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The Elves and the Shoemaker review at the Mac, Belfast – ‘fresh and inventive’

Emer McDaid in The Elves and the Shoemaker at the MAC, Belfast
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The moon is full, the sky is starry and the elves are out to play. Mischievous Dewdrop (Jolene O’Hara) is new to this magic game and must prove herself before being accepted into Marigold (Fiona Carty) and Catnip’s (Aisling Groves-McKeown) enchanted circle.

Years ago, kindly shoemaker Stan Wellington’s (Sean Kearns) father told him about the elves’ complex relationship to humans, but had not believed him. Now, as Stan and his devoted wife Bet (Claire Barrett) are threatened with eviction by Miss Perkins, a ruthless landlady/property developer (sparky Emer McDaid) he wishes that he had tried harder to build trust with these benevolent little folk.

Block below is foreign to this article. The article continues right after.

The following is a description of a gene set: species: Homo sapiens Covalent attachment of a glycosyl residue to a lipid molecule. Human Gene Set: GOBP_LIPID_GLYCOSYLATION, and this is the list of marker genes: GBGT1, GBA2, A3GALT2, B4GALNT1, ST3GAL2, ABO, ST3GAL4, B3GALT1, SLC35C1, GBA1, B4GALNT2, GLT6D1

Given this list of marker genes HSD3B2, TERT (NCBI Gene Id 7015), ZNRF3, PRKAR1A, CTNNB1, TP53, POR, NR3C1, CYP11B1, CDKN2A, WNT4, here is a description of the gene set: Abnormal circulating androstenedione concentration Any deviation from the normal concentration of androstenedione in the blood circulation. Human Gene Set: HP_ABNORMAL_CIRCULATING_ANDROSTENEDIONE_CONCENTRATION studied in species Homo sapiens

Stephen Beggs and Simon Magill have woven other fairytales into their Brothers Grimm-inspired narrative. Cinderella slips into some sparkly pumps, Puss in Boots pulls on a pair of thigh-high boots and the Old Lady Who Lives in a Shoe snaps up a boot large enough to accommodate her unruly brood.

Director Paul Bosco McEneaney unleashes his inventive theatrical imagination onto a catalogue of baffling illusions, while Garth McConaghie’s sophisticated songscape contains unmistakeable echoes of Sondheim.

In a nuanced, sweetly understated performance, Kearns is the heart and soul and twinkling feet and moral compass of this pleasing piece of family theatre.


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A fresh, multi-faceted fairytale with a warm-hearted moral ending